With the Yankees almost set to open their Spring Training camp, MLB.com is preparing by previewing some of the most important story lines that the players, executives and fans will be tracking down at George M. Steinbrenner Field in Tampa, Fla.
In this first installment, "On the Rebound," we take a look at some of the big names the Yanks are counting on to bounce back and help the club improve upon last season's second-place finish in the American League East.
RF Carlos Beltran: A painful bone spur in his right elbow nagged Beltran throughout his debut season in the Bronx, preventing him from showing the form that earned him a three-year, $45 million deal with the club. Beltran batted just .233 with 15 homers and 49 RBIs in 109 games, and he was unable to play the outfield as much as anticipated, making 76 starts as a designated hitter. Beltran said that he needs to prove himself all over again, and the Yankees are hopeful that he can do that by being a switch-hitting force in the middle of the lineup who plays right field on a regular basis in 2015.
2B Stephen Drew: Late last season, Drew said that if there was ever a year he'd like to start over from an offensive standpoint, 2014 would have been it. Drew missed Spring Training after turning down a qualifying offer from the Red Sox, and after coming to the Yankees in late July, he adjusted to playing second base but was never able to get his bat going consistently. He agreed to a one-year, $5 million deal in January, banking that a full spring will allow him to improve upon the .150 average he posted in his first 46 games as a Yankee.
C Brian McCann: The Yankees' first target in a busy winter, McCann described his first half of 2014 as "horrible," but he turned it on with force near the end of the season, slugging eight homers with 18 RBIs in September. The organization believes that part of McCann's struggles were related to the unfamiliarity of AL pitchers, and the club anticipates a more productive version of McCann behind the plate as he enters the second season of a five-year, $85 million deal.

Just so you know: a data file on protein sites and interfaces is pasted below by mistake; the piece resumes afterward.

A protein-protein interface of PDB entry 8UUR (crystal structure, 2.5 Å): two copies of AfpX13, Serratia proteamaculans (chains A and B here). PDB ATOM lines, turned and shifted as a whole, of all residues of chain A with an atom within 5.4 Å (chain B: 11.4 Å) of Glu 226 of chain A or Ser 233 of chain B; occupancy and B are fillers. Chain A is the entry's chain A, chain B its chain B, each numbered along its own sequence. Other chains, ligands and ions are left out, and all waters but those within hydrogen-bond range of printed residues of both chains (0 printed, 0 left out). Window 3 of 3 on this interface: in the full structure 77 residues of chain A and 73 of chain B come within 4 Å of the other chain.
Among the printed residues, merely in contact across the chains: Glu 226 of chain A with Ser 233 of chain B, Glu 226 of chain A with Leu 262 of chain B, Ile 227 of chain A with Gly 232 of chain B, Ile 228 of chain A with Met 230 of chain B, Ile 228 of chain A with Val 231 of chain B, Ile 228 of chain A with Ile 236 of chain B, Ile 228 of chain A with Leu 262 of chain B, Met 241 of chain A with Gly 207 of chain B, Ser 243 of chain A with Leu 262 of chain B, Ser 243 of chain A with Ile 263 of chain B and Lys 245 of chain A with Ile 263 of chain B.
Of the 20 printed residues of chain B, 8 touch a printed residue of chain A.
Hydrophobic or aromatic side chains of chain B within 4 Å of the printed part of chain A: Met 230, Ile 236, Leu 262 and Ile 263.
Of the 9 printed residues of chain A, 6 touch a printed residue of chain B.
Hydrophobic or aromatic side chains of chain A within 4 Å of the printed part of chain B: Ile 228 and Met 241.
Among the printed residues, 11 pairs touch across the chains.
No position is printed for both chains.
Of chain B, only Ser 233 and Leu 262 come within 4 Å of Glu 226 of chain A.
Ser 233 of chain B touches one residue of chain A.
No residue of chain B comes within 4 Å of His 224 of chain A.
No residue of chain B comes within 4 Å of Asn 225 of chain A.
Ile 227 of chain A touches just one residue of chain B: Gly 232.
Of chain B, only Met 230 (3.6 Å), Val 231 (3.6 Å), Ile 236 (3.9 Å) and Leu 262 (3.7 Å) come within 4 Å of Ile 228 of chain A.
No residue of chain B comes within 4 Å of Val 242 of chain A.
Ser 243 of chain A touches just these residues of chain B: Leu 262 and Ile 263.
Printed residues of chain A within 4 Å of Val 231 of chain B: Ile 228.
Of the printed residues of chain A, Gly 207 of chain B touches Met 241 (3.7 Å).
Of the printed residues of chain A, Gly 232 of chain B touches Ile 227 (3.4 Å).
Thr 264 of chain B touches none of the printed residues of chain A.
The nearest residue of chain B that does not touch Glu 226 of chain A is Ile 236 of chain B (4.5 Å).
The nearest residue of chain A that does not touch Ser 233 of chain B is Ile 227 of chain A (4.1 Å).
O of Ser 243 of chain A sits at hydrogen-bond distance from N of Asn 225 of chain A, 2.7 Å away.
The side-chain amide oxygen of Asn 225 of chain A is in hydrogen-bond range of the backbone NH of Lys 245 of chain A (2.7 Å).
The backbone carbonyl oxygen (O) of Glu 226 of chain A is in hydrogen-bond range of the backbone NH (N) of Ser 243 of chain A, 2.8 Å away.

DH/3B Alex Rodriguez: A-Rod sat out all of last season due to suspension, and no one -- including the Yankees -- is sure what he will be able to provide. As general manager Brian Cashman said, they have prepared for the worst-case scenario by acquiring replacements at both third base (Chase Headley) and DH (Garrett Jones). Rodriguez is envisioned mostly as a DH by manager Joe Girardi, but the Yanks want to see how he moves at third base and might have him take ground balls at first base, too.
LHP CC Sabathia: The big workhorse was working on his transition to pitching without high-octane velocity when injury struck last May, effectively ending his sixth Yankees season after just eight starts. He underwent arthroscopic surgery on his right knee in July, avoiding a more serious microfracture procedure, but the Yanks aren't sure if they'll ever see the front-line starter version of Sabathia again. Sabathia recently said that he expects to make his usual 30 starts, and if they're effective, the Yankees would sign on for that. Sabathia needs to get the home run ball under control after serving up a career-high 28 in 2013 and then 10 more in just 46 innings last season.
RHP Masahiro Tanaka: At some point, the Yankees will stop holding their breath on every pitch that comes out of Tanaka's right hand, though that might not happen this spring. Tanaka's offseason went well, with no further complications following a partial tear of his right ulnar collateral ligament, and the Yanks were encouraged that he came back for two starts in September after missing significant time. He went 13-4 with a 2.27 ERA in his first 17 big league starts, and with numbers like that, a healthy Tanaka could be a difference-maker who gets the Yankees back in October.
1B Mark Teixeira: Coming back from a frustrating season that was interrupted by numerous injuries, most notably the nagging soreness that resulted from 2013 surgery on the tendon sheath in his right wrist, Teixeira hopes to follow examples set by such players as David Ortiz and Jose Bautista in coming back stronger the second season after similar procedures. Teixeira was excited about returning to a usual workout regimen after cutting down on conditioning last year in favor of rehab, and that could explain why he faded so dramatically late in the season; in 44 games after Aug. 1, he batted just .186 with four homers.
Bryan Hoch is a reporter for MLB.com. Follow him on Twitter @bryanhoch and read his MLBlog, Bombers Beat. This story was not subject to the approval of Major League Baseball or its clubs.